At the end of November 2013, Yanukovych rejected a pending trade agreement with the European Union which would have allowed European monopolies to grab Ukraine’s crucial energy markets, calling instead for closer ties with Russia. Yanukovych then signed several agreements with Russian President Vladimir Putin on December 17 that would reduce by a third the cost of Russian gas sold to Ukraine. Russia also agreed to lend $15 billion to Ukraine on easy terms.

The agreements with Russia led to the U.S.-backed parliamentary coup that removed Yanukovych on February 22, 2014 and, eventually, to the appointment of EU-friendly Petro Poroshenko in June. Between November 2013 and February 2014, Poroshenko had actively and financially supported the U.S.-backed Euromaidan protests against Yanukovych’s government to advance his own economic and political interests. In March 2015, President Poroshenko sealed a deal with the International Monetary Fund, controlled by the world financial oligarchy, giving Ukraine a $17.5 billion, four-year loan and firmly tying the country to U.S. and European interests for years to come.

The feud between oligarchs Poroshenko and Kolomoisky began with a dispute over Kolomoisky’s control over two state-owned energy companies, UkrTransNafta and Ukrnafta, which was only resolved by U.S. threats to undermine Kolomoisky’s overseas interests. Then in 2016 the Poroshenko government nationalized Kolomoisky’s Privatbank, Ukraine’s largest bank. The government also persuaded the UK to freeze over $2.5 billion of Kolomoisky’s overseas assets. Kolomoisky now lives in exile in Geneva and Tel Aviv.

The links between Zelenskiy and Kolomoisky are numerous, although Zelenskiy insists he is a “free agent.” Zelenskiy is Kolomoisky’s employee and Kolomoisky’s TV station gave Zeleskiy free air time to campaign politically. Investigative journalists report that Zelenskiy made at least 13 visits to Kolomoisky in exile prior to the presidential election. The two men also share the same lawyer. Finally, Kolomoisky has stated on more than one occasion that if Zelenskiy wins the election he will return to Ukraine from his exile.

2019.04.Zelensky with punisher battalion

Zelenskiy, the “reformer” who is allegedly for “peace” in the Donbass, meets with members of a private punitive battalion in Eastern Ukraine. In 2014, Kolomoisky financed five such battalions, including the notorious neo-Nazi Azov battalion.

What lies ahead?

Ukraine has become the poorest country in Europe even though propped up by billions of dollars from the West aimed at keeping it under Western control. Ukraine’s numerous problems include economic instability, corruption, cuts to social services, a nine-fold hike in the price of gas heat, intermittent shooting wars, killings of innocent civilians, street demonstrations, foreign intrigue, and the passing of state laws favouring one bloc or the other. Since 2015, an estimated 1.3 million Ukrainians have left the country seeking work elsewhere.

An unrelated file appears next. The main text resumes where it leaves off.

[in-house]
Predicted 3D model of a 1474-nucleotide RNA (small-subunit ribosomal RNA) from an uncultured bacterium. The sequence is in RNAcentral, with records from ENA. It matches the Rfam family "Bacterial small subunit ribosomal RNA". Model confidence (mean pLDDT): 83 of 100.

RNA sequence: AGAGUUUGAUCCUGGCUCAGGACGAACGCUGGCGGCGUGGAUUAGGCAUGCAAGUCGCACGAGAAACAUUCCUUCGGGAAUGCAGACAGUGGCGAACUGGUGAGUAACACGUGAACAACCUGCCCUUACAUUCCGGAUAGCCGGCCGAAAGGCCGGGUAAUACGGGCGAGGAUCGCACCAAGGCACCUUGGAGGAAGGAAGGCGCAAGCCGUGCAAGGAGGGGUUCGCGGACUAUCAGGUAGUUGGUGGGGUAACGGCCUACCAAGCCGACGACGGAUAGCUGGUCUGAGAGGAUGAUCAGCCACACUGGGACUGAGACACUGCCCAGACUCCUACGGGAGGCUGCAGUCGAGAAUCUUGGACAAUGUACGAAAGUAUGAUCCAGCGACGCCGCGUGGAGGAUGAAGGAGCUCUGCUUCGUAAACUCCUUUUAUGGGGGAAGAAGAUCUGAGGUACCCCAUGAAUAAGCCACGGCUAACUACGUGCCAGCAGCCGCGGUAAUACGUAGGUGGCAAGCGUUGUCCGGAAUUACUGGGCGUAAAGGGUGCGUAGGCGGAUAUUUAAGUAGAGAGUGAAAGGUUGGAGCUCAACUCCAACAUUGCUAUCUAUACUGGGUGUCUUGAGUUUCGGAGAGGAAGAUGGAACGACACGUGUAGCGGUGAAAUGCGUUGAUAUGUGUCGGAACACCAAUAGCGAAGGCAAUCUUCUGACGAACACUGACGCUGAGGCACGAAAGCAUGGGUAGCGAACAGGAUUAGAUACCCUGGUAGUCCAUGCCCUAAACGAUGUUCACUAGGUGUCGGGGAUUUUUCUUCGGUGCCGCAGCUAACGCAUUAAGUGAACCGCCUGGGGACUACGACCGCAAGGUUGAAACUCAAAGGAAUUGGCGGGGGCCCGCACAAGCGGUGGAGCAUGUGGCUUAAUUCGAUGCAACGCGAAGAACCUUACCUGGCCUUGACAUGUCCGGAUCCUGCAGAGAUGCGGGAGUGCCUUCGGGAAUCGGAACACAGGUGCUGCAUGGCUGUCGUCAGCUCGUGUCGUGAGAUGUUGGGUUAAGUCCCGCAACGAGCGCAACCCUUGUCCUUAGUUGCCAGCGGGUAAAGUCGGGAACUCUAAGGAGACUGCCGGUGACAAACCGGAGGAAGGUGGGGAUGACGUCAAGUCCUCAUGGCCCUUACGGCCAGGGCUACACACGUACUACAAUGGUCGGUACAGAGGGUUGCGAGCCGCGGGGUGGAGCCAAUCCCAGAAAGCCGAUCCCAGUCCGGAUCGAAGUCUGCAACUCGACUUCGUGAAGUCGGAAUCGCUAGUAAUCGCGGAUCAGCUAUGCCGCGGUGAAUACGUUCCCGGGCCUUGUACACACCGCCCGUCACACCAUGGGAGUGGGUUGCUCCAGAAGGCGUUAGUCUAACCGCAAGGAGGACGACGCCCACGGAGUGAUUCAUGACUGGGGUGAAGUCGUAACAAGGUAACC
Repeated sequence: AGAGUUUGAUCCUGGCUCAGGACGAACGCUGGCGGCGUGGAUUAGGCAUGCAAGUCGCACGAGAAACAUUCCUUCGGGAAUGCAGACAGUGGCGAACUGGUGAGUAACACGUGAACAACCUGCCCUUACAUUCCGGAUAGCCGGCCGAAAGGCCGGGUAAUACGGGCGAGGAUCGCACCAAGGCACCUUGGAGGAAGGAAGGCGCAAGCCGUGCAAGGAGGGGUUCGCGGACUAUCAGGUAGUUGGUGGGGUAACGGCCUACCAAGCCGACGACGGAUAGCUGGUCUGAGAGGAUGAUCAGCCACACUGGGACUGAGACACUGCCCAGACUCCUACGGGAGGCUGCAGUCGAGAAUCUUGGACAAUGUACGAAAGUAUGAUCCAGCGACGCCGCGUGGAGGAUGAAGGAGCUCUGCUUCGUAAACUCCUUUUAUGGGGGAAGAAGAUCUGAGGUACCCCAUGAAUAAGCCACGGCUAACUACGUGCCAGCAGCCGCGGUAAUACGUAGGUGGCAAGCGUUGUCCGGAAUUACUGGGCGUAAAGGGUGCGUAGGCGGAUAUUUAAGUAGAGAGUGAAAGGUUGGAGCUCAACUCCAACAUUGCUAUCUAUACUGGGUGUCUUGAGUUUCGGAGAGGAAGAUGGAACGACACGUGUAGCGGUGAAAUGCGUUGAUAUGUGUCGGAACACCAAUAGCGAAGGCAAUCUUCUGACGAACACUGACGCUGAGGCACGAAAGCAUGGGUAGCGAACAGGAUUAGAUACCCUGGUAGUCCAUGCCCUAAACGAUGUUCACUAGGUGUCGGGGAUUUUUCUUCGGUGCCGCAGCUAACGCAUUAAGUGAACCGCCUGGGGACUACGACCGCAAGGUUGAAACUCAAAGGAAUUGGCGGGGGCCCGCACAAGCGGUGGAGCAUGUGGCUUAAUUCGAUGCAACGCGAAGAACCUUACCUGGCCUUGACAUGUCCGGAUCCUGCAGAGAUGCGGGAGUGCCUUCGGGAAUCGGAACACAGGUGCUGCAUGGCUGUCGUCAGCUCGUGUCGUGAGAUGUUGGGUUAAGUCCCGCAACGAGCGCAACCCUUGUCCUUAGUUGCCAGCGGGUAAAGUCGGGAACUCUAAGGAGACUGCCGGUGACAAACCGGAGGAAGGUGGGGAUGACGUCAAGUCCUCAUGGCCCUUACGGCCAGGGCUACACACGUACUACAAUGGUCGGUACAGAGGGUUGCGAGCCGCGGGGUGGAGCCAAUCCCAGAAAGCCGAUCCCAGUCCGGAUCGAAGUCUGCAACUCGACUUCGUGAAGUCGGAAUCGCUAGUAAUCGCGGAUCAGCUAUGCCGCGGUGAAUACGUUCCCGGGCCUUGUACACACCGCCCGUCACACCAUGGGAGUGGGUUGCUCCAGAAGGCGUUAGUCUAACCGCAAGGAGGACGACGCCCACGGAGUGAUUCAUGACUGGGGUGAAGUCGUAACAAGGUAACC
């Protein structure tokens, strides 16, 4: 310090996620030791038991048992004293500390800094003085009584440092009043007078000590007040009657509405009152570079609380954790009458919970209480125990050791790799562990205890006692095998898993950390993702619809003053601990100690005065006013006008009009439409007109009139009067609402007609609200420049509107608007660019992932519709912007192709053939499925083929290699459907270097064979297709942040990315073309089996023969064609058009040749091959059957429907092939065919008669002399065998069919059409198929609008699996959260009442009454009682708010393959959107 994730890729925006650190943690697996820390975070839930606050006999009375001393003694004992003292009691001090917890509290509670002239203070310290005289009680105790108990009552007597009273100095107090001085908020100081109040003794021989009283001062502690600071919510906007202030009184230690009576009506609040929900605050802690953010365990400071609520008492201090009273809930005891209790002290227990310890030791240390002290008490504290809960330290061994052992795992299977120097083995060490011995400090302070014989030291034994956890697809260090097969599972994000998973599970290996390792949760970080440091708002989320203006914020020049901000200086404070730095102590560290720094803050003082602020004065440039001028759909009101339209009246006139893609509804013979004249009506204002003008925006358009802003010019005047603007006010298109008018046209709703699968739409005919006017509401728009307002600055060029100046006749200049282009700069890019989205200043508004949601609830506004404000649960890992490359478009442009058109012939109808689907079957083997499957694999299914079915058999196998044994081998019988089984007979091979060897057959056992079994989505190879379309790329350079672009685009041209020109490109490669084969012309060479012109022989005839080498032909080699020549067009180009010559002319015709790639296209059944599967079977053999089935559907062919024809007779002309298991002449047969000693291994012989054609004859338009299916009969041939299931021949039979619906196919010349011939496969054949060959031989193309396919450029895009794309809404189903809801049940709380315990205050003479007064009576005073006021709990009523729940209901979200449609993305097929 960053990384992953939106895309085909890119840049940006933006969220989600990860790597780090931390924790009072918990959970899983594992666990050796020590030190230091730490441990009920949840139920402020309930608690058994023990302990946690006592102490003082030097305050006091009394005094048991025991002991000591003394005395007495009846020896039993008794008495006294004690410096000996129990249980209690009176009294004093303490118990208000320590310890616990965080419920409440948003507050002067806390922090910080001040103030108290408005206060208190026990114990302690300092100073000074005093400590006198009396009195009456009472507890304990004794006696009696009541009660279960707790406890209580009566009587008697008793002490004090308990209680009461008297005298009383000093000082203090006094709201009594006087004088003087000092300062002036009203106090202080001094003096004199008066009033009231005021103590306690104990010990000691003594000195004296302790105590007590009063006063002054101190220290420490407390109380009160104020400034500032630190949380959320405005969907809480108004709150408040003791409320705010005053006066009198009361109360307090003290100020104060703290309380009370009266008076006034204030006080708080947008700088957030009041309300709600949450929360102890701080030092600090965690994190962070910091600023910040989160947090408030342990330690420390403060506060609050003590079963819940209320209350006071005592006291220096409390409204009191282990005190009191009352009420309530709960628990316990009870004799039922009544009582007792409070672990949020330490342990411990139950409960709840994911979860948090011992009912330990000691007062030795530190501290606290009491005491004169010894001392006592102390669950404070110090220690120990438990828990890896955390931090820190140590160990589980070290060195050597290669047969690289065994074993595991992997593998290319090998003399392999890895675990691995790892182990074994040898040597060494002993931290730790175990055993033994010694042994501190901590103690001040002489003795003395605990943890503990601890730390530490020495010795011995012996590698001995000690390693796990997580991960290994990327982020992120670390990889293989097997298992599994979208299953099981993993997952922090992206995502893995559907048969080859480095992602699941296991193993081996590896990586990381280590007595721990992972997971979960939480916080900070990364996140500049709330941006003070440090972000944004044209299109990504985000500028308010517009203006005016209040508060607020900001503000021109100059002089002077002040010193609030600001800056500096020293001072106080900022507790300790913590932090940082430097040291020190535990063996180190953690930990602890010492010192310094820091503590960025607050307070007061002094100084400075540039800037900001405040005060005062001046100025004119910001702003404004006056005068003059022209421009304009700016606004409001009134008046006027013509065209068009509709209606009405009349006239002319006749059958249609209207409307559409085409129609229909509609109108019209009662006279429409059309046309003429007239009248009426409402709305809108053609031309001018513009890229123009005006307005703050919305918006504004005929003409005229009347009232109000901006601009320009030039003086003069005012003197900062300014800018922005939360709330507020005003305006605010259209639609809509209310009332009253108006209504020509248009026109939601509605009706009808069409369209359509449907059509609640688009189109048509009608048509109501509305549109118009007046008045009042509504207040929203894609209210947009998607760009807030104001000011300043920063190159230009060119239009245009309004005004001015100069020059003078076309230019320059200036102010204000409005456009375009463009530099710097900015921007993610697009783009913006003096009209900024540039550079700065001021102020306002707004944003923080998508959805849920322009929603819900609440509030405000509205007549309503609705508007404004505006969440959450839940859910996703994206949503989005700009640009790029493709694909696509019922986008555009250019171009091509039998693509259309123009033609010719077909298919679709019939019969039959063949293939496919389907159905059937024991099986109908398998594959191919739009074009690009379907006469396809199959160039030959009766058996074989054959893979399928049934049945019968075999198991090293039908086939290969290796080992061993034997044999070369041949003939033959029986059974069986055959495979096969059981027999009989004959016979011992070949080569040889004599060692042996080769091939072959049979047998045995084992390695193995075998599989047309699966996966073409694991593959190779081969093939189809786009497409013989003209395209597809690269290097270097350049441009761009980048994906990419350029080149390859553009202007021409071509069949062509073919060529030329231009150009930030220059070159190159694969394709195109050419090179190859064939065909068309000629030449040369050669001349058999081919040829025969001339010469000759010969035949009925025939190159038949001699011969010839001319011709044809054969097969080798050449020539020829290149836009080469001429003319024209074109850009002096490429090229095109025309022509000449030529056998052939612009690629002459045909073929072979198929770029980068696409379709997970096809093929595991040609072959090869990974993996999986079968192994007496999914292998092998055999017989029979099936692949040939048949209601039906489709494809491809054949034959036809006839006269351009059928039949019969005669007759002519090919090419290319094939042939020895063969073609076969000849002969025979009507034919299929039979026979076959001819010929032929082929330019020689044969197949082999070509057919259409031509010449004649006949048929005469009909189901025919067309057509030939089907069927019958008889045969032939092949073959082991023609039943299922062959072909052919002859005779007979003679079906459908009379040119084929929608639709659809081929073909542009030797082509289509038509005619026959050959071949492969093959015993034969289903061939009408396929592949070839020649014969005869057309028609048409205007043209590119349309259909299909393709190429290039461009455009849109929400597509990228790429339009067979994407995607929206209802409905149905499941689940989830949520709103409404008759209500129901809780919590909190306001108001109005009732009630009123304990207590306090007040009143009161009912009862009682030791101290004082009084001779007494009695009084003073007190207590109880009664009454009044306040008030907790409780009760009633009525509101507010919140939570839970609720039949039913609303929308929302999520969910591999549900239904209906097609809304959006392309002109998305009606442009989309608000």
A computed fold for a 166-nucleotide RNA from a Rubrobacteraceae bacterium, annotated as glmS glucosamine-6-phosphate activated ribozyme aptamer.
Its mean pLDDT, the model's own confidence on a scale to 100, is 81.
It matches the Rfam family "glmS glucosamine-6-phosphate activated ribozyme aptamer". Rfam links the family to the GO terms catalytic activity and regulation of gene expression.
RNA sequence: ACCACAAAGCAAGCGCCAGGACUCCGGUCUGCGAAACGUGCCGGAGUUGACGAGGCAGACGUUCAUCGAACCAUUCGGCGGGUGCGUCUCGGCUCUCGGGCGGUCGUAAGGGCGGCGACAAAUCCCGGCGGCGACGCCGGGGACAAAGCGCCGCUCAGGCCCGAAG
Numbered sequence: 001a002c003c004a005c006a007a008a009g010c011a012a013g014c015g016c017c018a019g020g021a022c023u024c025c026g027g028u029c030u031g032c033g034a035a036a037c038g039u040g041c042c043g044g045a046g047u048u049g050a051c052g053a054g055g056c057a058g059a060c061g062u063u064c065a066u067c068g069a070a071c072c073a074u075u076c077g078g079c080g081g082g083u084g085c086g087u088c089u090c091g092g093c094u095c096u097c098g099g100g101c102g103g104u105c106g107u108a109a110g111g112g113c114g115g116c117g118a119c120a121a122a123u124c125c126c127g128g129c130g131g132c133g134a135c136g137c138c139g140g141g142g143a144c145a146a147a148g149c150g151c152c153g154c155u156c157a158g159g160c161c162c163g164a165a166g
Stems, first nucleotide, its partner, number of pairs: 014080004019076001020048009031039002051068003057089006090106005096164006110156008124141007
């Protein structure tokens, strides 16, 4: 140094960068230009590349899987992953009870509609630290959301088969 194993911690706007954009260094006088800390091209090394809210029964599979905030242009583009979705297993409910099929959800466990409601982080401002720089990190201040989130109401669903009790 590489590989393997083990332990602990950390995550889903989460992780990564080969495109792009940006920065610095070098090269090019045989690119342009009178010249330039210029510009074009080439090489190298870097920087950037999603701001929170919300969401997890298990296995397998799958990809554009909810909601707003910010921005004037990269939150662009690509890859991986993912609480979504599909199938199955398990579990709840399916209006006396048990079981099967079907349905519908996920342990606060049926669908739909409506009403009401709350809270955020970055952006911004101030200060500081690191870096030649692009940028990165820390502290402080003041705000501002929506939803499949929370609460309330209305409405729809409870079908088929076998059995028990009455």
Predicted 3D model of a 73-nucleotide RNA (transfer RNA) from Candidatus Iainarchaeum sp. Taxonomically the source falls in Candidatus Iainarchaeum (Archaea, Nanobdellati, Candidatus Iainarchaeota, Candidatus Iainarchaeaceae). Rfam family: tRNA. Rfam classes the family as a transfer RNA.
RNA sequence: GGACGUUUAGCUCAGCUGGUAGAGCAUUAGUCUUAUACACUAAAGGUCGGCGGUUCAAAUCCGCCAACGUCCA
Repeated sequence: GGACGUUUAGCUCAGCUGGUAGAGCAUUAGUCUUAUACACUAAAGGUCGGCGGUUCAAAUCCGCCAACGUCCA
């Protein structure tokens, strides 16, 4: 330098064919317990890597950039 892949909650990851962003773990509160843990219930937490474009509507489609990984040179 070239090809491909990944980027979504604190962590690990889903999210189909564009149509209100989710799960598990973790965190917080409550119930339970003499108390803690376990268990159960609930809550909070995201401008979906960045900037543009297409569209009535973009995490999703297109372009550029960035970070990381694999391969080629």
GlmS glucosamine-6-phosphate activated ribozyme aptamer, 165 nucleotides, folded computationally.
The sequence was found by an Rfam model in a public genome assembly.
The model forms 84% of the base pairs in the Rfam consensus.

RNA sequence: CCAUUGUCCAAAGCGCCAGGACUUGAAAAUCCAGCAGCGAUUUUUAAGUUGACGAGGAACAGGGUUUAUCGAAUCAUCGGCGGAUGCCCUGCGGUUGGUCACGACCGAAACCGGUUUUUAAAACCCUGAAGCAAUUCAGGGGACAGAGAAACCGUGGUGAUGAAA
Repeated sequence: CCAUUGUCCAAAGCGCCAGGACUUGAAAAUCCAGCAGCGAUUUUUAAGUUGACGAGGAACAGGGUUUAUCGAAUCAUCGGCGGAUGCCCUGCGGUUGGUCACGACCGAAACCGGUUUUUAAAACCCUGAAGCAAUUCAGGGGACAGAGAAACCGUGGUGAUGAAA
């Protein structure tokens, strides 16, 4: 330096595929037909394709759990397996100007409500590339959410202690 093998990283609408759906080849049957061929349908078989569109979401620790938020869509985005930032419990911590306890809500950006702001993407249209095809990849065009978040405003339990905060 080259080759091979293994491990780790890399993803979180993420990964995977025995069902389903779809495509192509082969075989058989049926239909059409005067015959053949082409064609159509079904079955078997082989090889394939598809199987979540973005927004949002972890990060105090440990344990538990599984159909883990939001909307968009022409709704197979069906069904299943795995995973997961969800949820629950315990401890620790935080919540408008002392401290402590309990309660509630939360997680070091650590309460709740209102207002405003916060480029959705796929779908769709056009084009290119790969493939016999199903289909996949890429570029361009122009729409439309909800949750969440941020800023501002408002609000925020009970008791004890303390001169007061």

To give one example of corruption, Poroshenko promised when elected to end corruption but he has been exposed not as its opponent but as a participant in it. The Panama Papers released in April 2016 showed that contrary to his pledge when he took office in 2014 to sell Roshen, Poroshenko had instead set up an offshore company in the Virgin Islands and moved his company there just after being elected. The move potentially saved him millions of dollars in Ukrainian taxes. Another Panama Papers revelation was that while president he had spent half a million dollars on a secret family vacation to the Maldives in 2017.

Poroshenko infographic

euromaidanpress.com | Click to enlarge

The reactionary forces give a number of bogus reasons for the problems now facing Ukraine: the communist past, the Russian present, the personal failings of whoever happens to be president, and so on. But these are all diversions. The real root cause of the many problems in Ukraine remains the private takeover of the state by the oligarchs. Poroshenko, Kolomoisky, other oligarchs, and their backers in Europe, Russia, the U.S., and Canada are all playing out their private economic battles in Ukraine to the detriment of the Ukrainian people.

While they make themselves out to be Ukrainian patriots with only the people’s interests at heart, the only goal of the oligarchs is to further enrich themselves by trying to mobilize popular support for their front men for their own private interests. The oligarchs looted the peoples’ state assets to initially enrich themselves and they are continuing on the same path now that they have increased their economic and political power. The recent election of Zelenskiy will not improve conditions for the people by any means but will only sharpen the fundamental contradictions continuing to tear the Ukraine apart.